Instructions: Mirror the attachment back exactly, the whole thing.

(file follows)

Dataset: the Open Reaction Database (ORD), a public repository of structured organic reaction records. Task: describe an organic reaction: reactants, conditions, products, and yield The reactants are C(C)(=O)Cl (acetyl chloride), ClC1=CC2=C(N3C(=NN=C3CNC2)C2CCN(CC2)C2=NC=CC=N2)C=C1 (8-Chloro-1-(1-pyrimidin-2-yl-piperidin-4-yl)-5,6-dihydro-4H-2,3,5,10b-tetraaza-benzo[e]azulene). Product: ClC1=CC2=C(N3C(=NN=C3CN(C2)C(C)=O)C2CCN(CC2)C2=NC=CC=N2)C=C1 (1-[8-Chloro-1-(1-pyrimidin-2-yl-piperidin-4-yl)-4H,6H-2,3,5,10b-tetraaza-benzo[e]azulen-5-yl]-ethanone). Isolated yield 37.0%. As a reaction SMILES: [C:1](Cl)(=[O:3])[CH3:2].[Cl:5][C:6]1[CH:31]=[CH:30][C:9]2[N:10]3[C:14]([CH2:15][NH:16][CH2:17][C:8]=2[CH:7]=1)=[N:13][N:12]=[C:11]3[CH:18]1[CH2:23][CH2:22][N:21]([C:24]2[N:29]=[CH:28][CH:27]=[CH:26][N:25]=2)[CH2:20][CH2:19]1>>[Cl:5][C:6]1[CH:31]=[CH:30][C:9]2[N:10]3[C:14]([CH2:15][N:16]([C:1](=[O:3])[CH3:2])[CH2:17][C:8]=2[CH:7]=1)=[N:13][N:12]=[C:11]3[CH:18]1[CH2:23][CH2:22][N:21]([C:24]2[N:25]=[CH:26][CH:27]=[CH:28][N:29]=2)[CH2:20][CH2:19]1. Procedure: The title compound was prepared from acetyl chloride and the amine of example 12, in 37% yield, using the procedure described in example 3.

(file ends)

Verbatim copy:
Dataset: the Open Reaction Database (ORD), a public repository of structured organic reaction records. Task: describe an organic reaction: reactants, conditions, products, and yield The reactants are C(C)(=O)Cl (acetyl chloride), ClC1=CC2=C(N3C(=NN=C3CNC2)C2CCN(CC2)C2=NC=CC=N2)C=C1 (8-Chloro-1-(1-pyrimidin-2-yl-piperidin-4-yl)-5,6-dihydro-4H-2,3,5,10b-tetraaza-benzo[e]azulene). Product: ClC1=CC2=C(N3C(=NN=C3CN(C2)C(C)=O)C2CCN(CC2)C2=NC=CC=N2)C=C1 (1-[8-Chloro-1-(1-pyrimidin-2-yl-piperidin-4-yl)-4H,6H-2,3,5,10b-tetraaza-benzo[e]azulen-5-yl]-ethanone). Isolated yield 37.0%. As a reaction SMILES: [C:1](Cl)(=[O:3])[CH3:2].[Cl:5][C:6]1[CH:31]=[CH:30][C:9]2[N:10]3[C:14]([CH2:15][NH:16][CH2:17][C:8]=2[CH:7]=1)=[N:13][N:12]=[C:11]3[CH:18]1[CH2:23][CH2:22][N:21]([C:24]2[N:29]=[CH:28][CH:27]=[CH:26][N:25]=2)[CH2:20][CH2:19]1>>[Cl:5][C:6]1[CH:31]=[CH:30][C:9]2[N:10]3[C:14]([CH2:15][N:16]([C:1](=[O:3])[CH3:2])[CH2:17][C:8]=2[CH:7]=1)=[N:13][N:12]=[C:11]3[CH:18]1[CH2:23][CH2:22][N:21]([C:24]2[N:25]=[CH:26][CH:27]=[CH:28][N:29]=2)[CH2:20][CH2:19]1. Procedure: The title compound was prepared from acetyl chloride and the amine of example 12, in 37% yield, using the procedure described in example 3.